There’s not much more that can disrupt the smooth-running of family life like when the washing machine breaks down, or the freezer stops working. Beyond repair, replacing a large kitchen appliance or an unexpected fault with the family car can prove costly – and lets face it, who has that much disposable income each month!? Not to mention if, God forbid, there is a period of unemployment to survive.
What Constitutes an Emergency?
Okay, so I think we all recognise that buying that cute pair of shoes you spied in town the other day isn’t an emergency… Nor is forking out for a new television when there was nothing wrong with the last. So what is an emergency?
- Job loss
- Emergency dental work
- Critical motor repairs
- Critical home repairs
- Family member passing away
How Much Do I Need to Save?
How long is a piece of string? Any amount of savings that you can get behind you is fantastic. If you’re starting from scratch, I’d aim for approximately £1000 – but clearly, the more the better. If you lost your job, would £1000 last you long enough before you can find, start in another position and be paid for it? Probably not.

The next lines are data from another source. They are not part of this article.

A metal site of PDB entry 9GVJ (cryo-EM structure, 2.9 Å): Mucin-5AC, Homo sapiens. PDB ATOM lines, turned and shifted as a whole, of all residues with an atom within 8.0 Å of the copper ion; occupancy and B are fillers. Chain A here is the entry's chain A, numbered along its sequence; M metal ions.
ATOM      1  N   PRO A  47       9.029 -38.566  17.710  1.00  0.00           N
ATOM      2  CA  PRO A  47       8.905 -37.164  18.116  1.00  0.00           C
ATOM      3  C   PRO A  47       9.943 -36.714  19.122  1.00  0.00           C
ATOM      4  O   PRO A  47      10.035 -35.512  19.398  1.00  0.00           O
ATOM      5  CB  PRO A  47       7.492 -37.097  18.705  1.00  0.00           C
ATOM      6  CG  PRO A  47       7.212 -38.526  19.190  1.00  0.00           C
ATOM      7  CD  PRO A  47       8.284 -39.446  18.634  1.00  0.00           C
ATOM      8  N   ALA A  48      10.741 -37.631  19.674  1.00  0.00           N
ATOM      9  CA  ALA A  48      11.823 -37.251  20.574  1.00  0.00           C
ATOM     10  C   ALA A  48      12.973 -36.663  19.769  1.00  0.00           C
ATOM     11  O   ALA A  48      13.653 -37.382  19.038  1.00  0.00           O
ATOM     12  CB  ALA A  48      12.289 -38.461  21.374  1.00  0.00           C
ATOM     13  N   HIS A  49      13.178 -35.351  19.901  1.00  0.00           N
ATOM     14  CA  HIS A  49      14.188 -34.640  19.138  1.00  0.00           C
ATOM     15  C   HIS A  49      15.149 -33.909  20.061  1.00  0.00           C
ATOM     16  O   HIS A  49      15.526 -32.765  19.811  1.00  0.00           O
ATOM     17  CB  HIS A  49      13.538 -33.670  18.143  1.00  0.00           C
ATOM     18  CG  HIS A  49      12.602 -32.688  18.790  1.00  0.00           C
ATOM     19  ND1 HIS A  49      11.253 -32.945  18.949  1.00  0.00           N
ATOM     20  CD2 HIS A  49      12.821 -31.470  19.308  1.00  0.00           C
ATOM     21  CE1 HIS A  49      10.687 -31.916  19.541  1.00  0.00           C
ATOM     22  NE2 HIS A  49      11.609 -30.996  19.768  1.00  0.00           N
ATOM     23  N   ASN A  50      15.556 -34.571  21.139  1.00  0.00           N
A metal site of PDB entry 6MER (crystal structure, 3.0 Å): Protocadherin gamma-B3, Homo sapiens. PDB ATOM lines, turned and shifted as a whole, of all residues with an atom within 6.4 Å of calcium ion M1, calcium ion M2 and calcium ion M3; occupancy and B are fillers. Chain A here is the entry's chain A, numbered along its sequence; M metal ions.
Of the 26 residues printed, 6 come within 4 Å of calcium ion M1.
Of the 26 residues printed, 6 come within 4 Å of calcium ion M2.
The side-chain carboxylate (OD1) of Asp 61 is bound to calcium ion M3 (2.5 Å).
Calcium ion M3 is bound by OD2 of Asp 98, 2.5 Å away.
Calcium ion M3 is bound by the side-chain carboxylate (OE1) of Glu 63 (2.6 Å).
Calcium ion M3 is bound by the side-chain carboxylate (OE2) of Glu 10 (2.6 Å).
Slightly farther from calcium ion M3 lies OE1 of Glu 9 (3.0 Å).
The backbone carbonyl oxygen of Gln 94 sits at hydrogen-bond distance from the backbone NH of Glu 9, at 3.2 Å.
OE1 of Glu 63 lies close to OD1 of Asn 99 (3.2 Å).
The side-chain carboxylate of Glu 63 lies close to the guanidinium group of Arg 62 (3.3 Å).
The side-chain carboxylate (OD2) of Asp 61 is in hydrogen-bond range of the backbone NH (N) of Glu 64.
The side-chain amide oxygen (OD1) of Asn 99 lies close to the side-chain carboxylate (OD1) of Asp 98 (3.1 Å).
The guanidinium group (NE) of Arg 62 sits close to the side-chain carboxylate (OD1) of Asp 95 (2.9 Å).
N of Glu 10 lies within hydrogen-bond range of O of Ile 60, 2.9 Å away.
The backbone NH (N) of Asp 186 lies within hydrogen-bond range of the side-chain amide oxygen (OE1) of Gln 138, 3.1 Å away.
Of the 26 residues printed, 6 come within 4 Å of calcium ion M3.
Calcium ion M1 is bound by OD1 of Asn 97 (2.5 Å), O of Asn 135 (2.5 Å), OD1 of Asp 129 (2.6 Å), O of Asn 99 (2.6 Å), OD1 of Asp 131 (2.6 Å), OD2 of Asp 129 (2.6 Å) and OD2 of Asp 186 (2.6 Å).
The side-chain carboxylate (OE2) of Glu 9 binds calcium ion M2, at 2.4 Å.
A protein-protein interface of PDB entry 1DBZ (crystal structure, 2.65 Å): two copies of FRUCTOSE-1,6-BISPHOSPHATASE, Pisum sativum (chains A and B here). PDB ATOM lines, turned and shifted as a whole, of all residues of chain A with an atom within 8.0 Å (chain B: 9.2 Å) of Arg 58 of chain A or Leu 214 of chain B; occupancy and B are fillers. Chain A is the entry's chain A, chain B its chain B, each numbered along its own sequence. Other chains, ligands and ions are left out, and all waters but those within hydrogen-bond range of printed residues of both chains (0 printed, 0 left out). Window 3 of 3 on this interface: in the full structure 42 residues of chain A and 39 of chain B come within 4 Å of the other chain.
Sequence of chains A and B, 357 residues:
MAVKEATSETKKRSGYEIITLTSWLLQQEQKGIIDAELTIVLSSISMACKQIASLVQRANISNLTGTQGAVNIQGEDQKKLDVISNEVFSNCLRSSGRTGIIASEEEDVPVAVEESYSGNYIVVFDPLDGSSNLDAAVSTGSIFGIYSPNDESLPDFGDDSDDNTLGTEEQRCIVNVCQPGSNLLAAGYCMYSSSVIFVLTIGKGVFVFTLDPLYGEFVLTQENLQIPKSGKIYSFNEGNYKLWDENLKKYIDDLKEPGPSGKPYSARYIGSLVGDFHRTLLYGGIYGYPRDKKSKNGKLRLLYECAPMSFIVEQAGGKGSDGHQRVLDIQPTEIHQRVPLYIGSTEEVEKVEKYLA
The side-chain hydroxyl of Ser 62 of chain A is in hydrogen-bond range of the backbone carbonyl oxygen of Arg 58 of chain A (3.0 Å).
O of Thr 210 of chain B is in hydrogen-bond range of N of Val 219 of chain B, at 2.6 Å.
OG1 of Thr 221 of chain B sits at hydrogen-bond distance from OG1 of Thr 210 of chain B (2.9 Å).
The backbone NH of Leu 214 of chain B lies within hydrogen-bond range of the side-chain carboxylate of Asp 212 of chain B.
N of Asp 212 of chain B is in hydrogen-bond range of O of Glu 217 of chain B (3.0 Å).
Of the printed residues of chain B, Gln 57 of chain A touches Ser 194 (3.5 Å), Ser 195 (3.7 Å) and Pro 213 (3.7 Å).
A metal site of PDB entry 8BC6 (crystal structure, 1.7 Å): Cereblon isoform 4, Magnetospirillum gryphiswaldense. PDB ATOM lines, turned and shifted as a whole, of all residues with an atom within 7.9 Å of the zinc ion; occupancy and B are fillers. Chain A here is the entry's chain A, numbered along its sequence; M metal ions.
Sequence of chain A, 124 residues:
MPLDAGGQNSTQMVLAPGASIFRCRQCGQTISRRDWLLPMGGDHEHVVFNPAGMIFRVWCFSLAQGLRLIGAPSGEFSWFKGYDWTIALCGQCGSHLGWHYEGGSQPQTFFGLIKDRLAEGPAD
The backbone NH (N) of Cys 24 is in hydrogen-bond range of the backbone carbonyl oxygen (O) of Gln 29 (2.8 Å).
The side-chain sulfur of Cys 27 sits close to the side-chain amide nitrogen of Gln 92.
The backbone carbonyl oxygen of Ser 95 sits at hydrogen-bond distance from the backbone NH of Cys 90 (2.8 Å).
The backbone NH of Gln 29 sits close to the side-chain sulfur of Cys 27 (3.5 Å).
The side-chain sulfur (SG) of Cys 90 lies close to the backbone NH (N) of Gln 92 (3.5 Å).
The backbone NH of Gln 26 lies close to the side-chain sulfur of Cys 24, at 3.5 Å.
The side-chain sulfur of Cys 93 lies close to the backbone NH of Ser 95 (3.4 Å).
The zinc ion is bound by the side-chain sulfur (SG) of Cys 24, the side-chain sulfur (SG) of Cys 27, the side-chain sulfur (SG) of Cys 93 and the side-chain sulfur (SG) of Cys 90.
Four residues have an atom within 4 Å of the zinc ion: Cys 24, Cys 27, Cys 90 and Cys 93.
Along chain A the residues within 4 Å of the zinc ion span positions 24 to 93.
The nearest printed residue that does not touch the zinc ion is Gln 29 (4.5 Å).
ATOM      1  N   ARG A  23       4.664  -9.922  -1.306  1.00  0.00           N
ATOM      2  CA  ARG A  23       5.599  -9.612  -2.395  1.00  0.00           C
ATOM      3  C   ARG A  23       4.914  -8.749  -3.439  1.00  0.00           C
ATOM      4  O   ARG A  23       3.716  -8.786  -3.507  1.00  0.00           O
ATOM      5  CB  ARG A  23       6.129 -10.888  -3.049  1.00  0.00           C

To achieve an emergency fund, a regular amount should be saved from your weekly or monthly income. If you’re living from paycheque to paycheque with no savings, you maybe want to look at where you’re spending that can be cut back. Set up a standing order to go into your savings account on your pay day, and you won’t even know it was there.
Benefits of an Emergency Fund
One huge benefit of having an emergency fund is that you have an amount of money stashed away that can help you through some difficult times. You don’t pay interest on that, as it’s money you’ve already saved – in fact, you can earn interest on your emergency fund and use it to top-up your savings!
Another excellent benefit is some peace-of-mind, knowing that you don’t need to worry about your finances in the case of an emergency. However, if you haven’t quite got enough saved up to pay for that replacement washing machine, there are a number of credit cards, payday loans and bank overdrafts that can pull you through until your next paycheque.
Do you have an emergency fund?
*This is a collaborative post